Dead Horse Bay

A closeup photograph of the sand on Dead Horse Bay, which is riddled with empty and broken bottles
Dead Horse Bay, 2015 | Photos by Santiago Acosta


One morning I left home and took the Q35 down to Brooklyn.

On the phone, the blue path showed me the way to Barren Island, a man-made peninsula that sits on an old landfill.

I got off just before the bridge that leads to the less popular shores of Queens.

The path to the bay was narrow and overgrown.

I was cold, but filled with desire.

A rounded stone stood out from the bushes as the only vestige of a wheat mill built by Dutch settlers in the seventeenth century. 

The beach was a trove of objects sprouting out of the ground.

Countless bottles, frayed rags, shoe soles, toy parts, rusted frames covered in gulfweed.

What had I come to find within this garbage heap?

What was I doing in this place, grazing my fingers with the debris of another time?



Green bottles. Amber bottles. Crystalline bottles. Broken bottles.

Bleach bottles. Bottles from the nineteenth century. Bottles from the twentieth century.

Perfume bottles and bottles of nail polish. Medicine bottles. Bourbon bottles.

Bottles that belonged to artists and bottles that belonged to high school teachers.

Bottles of the Federal government. Bottles from displaced immigrants. Bottles of arsenic.



The entire afternoon I wandered the beach with collectors, photographers, and treasure hunters.

Shivering, I dug out from the rocks the miniature porcelain head of a woman and some marbles, worn down by the waves.

For a moment I was in a movie, the sole survivor of a mass extinction.

To my left, the sea. To my right, the highway. At my feet, the scene of an undeniable future.

With every storm, the sand spits out another layer of refuse.

The following days bring new waves of visitors who believe beach cleanup is honorable labor.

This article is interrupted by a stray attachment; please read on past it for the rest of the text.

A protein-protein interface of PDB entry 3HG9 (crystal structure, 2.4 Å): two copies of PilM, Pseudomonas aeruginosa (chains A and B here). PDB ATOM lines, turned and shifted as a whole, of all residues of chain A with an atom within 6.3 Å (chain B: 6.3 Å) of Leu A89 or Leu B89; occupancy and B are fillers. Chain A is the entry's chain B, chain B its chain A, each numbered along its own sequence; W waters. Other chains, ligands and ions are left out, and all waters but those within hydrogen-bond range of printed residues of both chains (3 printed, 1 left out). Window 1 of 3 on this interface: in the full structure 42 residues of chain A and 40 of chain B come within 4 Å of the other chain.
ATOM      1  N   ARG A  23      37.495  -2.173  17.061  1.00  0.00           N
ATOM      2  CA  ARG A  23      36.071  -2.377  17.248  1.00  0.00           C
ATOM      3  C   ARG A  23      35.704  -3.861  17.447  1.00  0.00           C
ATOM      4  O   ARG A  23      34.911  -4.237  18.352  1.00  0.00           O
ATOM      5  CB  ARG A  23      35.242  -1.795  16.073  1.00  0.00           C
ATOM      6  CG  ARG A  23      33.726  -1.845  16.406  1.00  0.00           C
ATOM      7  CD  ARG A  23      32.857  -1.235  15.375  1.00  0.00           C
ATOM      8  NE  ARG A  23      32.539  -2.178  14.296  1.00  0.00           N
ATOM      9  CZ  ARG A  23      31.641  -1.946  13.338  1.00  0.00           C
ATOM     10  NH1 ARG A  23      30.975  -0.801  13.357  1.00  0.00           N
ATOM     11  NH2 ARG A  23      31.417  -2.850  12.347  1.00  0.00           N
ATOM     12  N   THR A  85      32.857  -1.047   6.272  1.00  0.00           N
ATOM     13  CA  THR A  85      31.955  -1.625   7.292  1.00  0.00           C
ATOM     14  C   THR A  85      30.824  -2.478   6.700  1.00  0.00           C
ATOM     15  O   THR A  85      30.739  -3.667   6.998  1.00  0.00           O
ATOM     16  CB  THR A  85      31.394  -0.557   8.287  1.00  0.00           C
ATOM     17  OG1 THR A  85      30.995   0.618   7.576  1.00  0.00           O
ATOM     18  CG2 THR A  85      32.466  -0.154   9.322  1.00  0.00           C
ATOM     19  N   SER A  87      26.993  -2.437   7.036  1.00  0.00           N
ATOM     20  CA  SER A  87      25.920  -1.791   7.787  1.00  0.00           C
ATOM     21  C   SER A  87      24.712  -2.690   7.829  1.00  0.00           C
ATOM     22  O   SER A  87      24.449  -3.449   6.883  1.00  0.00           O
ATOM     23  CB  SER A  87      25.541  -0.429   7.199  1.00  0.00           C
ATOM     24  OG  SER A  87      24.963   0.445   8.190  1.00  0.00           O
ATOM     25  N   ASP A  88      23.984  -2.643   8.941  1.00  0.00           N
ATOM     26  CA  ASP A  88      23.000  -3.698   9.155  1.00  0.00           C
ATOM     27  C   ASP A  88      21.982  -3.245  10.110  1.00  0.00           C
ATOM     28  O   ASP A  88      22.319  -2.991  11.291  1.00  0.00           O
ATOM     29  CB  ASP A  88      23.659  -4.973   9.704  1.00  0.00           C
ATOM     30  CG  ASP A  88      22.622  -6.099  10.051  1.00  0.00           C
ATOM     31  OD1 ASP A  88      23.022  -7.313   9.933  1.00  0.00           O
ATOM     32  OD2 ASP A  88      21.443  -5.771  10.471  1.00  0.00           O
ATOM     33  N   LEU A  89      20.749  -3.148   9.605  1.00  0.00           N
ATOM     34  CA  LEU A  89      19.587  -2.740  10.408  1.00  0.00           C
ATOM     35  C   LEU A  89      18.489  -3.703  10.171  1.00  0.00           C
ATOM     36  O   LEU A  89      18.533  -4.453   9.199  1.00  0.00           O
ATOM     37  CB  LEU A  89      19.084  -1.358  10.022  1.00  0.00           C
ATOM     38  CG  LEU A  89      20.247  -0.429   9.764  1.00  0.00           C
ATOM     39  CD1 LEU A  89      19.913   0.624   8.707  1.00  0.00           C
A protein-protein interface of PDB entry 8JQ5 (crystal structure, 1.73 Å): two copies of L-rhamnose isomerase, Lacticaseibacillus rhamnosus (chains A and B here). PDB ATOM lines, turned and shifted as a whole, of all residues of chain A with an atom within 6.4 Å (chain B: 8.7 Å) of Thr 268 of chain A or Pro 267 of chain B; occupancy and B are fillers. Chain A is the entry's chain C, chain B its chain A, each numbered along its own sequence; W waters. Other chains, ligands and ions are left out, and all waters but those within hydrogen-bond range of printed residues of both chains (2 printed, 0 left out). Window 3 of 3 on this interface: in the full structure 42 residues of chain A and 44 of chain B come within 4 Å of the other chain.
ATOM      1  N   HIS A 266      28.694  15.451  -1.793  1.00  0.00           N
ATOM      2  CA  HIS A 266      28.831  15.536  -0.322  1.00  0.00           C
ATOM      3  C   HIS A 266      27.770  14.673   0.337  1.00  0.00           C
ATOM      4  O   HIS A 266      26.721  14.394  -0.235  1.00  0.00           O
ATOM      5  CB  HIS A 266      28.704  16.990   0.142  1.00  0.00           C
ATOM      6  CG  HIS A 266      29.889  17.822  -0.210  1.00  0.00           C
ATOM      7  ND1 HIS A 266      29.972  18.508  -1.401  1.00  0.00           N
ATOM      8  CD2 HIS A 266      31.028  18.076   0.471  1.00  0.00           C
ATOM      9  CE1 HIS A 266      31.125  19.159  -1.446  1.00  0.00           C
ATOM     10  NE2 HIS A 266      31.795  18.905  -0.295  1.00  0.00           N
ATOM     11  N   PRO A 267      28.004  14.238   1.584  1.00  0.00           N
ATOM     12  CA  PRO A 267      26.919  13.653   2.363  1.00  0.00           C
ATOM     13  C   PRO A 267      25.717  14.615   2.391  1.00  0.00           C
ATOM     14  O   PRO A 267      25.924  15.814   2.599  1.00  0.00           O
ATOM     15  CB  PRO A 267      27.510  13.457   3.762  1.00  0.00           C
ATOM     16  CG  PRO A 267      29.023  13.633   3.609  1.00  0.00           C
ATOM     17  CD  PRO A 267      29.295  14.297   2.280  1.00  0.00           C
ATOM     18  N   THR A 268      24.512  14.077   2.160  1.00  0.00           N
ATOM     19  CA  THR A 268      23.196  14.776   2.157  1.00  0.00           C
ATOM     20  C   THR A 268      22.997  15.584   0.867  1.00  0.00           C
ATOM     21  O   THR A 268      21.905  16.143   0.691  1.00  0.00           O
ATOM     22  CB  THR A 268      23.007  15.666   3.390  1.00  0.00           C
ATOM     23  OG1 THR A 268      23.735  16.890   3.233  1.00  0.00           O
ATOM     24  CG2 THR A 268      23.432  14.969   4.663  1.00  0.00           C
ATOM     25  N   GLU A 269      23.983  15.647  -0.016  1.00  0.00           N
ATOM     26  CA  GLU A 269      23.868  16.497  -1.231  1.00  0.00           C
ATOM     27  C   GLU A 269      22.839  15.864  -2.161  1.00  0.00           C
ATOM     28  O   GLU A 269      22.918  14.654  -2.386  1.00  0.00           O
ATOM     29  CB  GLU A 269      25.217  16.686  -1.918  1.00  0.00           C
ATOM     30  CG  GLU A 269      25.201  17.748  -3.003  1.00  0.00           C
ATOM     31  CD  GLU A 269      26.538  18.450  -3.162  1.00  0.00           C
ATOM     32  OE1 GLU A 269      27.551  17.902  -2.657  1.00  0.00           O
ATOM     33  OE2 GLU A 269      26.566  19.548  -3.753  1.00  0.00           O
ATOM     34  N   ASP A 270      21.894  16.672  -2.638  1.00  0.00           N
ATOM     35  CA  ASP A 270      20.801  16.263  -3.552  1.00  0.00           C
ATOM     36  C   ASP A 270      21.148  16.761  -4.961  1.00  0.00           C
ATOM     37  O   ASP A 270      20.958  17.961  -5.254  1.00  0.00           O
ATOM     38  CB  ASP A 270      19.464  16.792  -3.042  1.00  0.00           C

(Someone always has to keep in motion the cycle of objects.)


A photograph of a boat, grounded on a dry shore
Dead Horse Bay, 2015 | Photos by Santiago Acosta



In the free circulation of commodities, there is no center or edge. We are all part of the same untraceable sludge.

Lead from discarded batteries seeps into the water in the same way that capital floods the landscapes of our childhood.

I want to be the first to digest this gigantic iceberg of nylon, glass, and metal.

This world modifies us, we are just one of its painful mutations.



Before it was turned into a landfill, there used to be a glue factory here.

Bodies of horses arrived from all parts of the city, having collapsed in the street after years of slavery and exhaustion.

To extract collagen, they boiled bones, hooves, skin, tendons, and cartilage. After repeating the procedure several times, a yellow paste was bottled and put on sale.

The rancid odor of the fumes generated caused illness in the nearby working-class neighborhoods and could be felt even in the eastern reaches of the city.

It was in those years that the area gained its name, Dead Horse Bay.

Even today you can find cut femurs, broken jaws, or hip bones bleached by the sun.



Bottles still intact under the sand and mud. Bottles covered in algae.

Bottles among the propellers of abandoned boats.

Bottles among the carcasses of manta rays. Bottles under the claws of horseshoe crabs.

The clink of bottles swaying in the tide.

This is the result of what we are, a land of glass shattering with each downpour.

Editorial note: From The Coming Desert / El próximo desierto, forthcoming from Alliteration Press in 2024. The Women in Translation Project (WIT) is based at the University of Wisconsin–Madison.

A Venezuelan scholar and poet, Santiago Acosta is assistant professor in the Department of Spanish and Portuguese at Yale University. His poetry collection El próximo desierto won the III José Emilio Pacheco Literature Prize “Ciudad y Naturaleza.” Acosta’s poetry has received the support of the DAAD Artists-in-Berlin Program, and he was an invited poet at the United Nations Climate Change Conference COP26 in Glasgow.

Tiffany Troy is author of Dominus (BlazeVOX [books]). She is also managing editor at Tupelo Quarterly, associate editor of Tupelo Press, and book review co-editor at the Los Angeles Review.